The body has claimed that the additional costs could negatively impact the hospitality industry’s road to recovery, adding that the timeframe will “badly damage” the sector.
While the calorie labelling rules are set to commence in April 2022, the association has written to Jo Churchill MP, public health minister, urging for a six-month delay to the plans.
The rules will apply to businesses with over 250 employees, and according to UKHospitality, will cost affected firms “millions of pounds” via additional requirements and staff training.
Kate Nicholls, chief executive at the organisation, said: “The vast majority of operators are in survival mode and will be for the foreseeable future.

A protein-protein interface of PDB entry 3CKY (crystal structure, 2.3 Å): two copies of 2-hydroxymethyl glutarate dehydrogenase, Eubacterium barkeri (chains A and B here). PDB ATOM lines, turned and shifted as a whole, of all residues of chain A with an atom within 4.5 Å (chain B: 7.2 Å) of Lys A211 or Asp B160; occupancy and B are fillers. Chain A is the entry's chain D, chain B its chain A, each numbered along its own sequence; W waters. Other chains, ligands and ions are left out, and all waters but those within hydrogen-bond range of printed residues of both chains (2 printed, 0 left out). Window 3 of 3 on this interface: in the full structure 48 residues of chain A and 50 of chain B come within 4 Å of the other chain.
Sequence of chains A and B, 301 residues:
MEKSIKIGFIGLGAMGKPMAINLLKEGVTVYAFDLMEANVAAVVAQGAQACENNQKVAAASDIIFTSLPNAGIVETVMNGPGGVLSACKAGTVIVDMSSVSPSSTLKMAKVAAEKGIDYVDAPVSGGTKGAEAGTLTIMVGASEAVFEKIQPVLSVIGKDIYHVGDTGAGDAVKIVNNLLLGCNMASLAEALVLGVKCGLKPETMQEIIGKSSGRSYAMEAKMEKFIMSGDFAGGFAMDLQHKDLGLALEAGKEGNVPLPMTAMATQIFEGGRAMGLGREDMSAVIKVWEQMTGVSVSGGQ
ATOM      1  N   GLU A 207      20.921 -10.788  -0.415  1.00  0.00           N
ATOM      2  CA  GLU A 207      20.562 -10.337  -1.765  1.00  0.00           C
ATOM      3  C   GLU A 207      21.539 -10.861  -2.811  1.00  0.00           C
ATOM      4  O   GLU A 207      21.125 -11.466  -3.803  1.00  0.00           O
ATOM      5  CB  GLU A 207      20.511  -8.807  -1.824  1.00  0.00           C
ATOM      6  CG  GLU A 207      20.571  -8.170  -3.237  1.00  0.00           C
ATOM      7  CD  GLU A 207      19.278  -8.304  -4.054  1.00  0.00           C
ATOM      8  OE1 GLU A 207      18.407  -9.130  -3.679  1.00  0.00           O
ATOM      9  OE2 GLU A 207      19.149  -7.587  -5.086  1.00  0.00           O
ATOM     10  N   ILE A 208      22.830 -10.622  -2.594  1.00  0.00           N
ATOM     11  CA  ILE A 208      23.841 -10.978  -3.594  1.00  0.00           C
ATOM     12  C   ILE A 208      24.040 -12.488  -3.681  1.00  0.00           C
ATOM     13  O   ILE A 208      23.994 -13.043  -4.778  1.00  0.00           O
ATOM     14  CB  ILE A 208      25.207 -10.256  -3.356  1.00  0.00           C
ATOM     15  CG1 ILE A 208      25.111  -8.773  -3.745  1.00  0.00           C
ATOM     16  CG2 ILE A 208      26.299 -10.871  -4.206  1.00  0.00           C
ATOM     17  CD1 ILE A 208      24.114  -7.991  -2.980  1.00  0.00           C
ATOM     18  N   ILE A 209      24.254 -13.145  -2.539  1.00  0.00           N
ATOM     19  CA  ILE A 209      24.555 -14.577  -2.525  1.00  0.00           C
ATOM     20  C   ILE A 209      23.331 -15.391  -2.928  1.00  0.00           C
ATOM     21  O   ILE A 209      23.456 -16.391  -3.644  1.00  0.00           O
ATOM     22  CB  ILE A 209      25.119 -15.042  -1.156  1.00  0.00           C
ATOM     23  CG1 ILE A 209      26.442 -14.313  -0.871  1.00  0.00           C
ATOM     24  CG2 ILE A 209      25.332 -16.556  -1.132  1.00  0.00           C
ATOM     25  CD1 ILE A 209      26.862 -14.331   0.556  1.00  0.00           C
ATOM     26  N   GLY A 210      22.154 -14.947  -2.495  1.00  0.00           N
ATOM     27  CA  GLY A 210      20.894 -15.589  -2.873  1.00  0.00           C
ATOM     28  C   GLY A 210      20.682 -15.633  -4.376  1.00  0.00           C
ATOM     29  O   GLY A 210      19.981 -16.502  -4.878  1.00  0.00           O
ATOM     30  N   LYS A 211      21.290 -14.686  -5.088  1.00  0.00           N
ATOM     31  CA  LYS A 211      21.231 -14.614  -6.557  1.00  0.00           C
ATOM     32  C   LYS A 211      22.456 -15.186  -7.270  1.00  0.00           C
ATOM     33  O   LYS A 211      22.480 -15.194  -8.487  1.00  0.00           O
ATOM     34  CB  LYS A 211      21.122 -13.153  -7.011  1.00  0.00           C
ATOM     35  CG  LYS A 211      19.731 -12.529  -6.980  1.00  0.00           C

“We therefore urge the Government to consider delaying the implementation of this legislation rather than layering on new costs for businesses in a sector that has been hardest hit by the pandemic and risks damaging business’ ability to invest and create jobs.”
She added: “The out-of-home sector supports Government efforts to increase healthier eating habits, as demonstrated by the proactive actions already in reformulating menus to reduce calories and increase transparency and choice for customers.
“But with the burdensome requirements of allergen labelling for pre-packed food also coming into effect in October this year, this new legislation adds further costs at the worst possible time.”